The twin sister of a newborn who died at a Corpus Christi, Texas hospital, has died following an overdose of the blood-thinner Heparin.
Twins, Kay Lynn and Keith Garcia were among 14 babies receiving a dosage up to 100 times the recommended level of the anti-coagulant while in the neonatal intensive care unit.
"We know for sure, we know absolutely for sure, that there were 14 babies who got the concentrated heparin," says hospital spokeswoman, Sherry Carr-Deer to CNN.
She said there were three other babies in the unit when the higher doses were given, making 17 in all, but it wasn't clear whether they received the drug.
12 newborns remain in stable condition in the neonatal intensive care, while one is in critical condition. All may have received a overdose of Heparin, although the exact dose administered remains subject to investigation. Two other babies have been released from the hospital.
Keith died early Tuesday. Kay Lynn died Wednesday afternoon. It has not been determined if Heparin led to the death of the Garcia babies, who were born one month premature, and reportedly had difficulty breathing at first.
The 17-year-old parents have received a temporary restraining order that requires the hospital to preserve all medical records related to the infants' hospital stay. Under the court order, the hospital must also preserve any unused Heparin from the batch given the infants.
A news release, issued Wednesday before Kay Lynn died, said that the attending neonatologist could not identify any adverse effects from the drug in any of the newborns.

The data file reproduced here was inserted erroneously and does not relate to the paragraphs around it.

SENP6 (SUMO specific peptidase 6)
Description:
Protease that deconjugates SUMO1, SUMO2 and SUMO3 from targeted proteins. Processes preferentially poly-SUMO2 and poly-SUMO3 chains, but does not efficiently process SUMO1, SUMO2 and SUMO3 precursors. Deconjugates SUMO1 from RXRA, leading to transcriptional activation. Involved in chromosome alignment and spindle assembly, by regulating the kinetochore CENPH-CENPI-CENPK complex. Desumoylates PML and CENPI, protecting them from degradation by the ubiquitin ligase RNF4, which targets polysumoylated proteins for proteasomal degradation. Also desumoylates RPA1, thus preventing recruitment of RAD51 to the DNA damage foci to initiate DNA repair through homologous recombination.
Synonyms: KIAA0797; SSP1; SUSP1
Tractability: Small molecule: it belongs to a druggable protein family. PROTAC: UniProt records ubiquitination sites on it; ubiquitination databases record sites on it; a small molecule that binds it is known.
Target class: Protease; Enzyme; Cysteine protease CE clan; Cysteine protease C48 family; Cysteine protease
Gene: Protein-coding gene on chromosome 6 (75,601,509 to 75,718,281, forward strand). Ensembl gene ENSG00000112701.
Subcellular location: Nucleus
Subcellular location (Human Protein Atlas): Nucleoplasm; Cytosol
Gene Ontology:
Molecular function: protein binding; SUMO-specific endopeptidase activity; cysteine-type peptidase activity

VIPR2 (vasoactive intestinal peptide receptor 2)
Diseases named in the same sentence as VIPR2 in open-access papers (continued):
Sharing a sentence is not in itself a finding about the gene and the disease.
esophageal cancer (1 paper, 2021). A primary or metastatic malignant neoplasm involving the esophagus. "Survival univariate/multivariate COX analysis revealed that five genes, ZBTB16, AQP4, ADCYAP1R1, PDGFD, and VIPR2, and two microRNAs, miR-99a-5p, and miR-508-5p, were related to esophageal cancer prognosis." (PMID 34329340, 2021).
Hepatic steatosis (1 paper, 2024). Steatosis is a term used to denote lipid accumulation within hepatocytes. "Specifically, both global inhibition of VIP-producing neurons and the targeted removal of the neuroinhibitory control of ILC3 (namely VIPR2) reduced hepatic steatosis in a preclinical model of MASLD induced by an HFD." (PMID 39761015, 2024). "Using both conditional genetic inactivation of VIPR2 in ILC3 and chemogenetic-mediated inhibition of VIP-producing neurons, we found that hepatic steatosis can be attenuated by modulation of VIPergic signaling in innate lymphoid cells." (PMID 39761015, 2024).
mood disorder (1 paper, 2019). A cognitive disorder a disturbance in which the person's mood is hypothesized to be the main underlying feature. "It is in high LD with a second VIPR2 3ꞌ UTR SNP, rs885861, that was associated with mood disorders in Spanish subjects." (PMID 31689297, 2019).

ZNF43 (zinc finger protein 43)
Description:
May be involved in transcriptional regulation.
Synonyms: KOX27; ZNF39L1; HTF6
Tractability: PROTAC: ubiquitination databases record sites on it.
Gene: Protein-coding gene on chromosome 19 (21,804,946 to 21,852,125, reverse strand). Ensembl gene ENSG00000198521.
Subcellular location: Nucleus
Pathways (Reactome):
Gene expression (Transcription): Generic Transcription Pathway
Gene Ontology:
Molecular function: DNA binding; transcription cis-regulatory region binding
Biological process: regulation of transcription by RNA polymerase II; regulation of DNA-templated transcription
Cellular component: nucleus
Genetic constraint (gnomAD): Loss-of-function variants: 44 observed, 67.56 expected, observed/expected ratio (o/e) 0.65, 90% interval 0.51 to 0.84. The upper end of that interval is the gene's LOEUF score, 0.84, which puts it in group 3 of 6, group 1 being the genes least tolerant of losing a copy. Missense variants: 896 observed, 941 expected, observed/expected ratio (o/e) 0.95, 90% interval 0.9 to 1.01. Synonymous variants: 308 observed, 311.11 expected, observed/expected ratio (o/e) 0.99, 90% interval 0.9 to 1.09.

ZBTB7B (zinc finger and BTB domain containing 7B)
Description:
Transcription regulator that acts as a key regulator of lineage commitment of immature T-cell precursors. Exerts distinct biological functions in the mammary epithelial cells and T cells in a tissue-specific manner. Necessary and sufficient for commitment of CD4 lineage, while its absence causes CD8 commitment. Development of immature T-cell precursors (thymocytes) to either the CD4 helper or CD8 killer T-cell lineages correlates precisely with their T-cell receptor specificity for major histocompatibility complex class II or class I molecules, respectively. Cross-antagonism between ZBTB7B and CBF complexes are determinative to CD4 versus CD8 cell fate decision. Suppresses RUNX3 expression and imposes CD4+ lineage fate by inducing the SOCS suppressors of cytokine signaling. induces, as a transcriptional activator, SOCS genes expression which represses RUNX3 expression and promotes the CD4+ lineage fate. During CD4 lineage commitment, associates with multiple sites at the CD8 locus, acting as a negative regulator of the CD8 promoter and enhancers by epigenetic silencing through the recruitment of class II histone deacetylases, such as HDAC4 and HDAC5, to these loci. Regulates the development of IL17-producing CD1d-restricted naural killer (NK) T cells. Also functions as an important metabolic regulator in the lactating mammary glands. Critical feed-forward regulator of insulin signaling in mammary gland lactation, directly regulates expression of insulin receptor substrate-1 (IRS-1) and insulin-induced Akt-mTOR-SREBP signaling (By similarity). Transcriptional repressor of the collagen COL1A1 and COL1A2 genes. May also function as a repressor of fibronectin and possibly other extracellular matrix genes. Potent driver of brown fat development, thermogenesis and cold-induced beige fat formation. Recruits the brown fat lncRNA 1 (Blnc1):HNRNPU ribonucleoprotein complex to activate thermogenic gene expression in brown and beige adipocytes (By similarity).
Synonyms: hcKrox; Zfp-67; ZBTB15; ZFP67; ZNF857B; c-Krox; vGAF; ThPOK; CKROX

Bob Patterson is the attorney who has been retained by the family.
He tells local news that the twins were born at Christus Spohn Hospital Alice on July 1. They were transferred to Christus Spohn Hospital South because it provides acute care in the neonatal unit. Patterson says the twins began exhibiting symptoms of an infection after their transfer.
Hospital spokeswoman Carr-Deer says an investigation is ongoing into how the overdosing occurred at the hospital pharmacy. The drug was given on Friday, July 4th as part of a normal IV flush to prevent blood clots from forming.
Two pharmacy staffers have taken a voluntary leave from the pharmacy.
An autopsy on Keith has been performed, but the hospital has declined to release the results.
The case is similar to the accidental overdosing, last November, of the twins of actor Dennis Quaid who, at 12-days-old, survived an adult dose of Heparin 1,000 times the normal dose. Quaid took his cause to Capitol Hill and to 60 Minutes to bring to light preventable medical errors that injure at least 100,000 Americans a year.
In the case of Heparin, made by Baxter International, the 10,000-unit label and 10-unit bottle had similar blue labels, one slightly darker than the other. Baxter has since increased the size of the label and added a red warning label to the adult dose vial.
Heparin is also the drug that’s been the focus of a national recall because of a contaminant introduced somewhere in the manufacturing process. Baxter’s Heparin is made in China from the raw ingredient obtained from pig intestines obtained from local Chinese suppliers.
Allen Vaida of the Institute for Safe Medication Practices, told ABCs, Good Morning America that a system of bar coding in place in many hospitals has the potential to cut down on human errors.
Patterson says a lawsuit has not been filed but the couple is “just trying to find out what happened.” #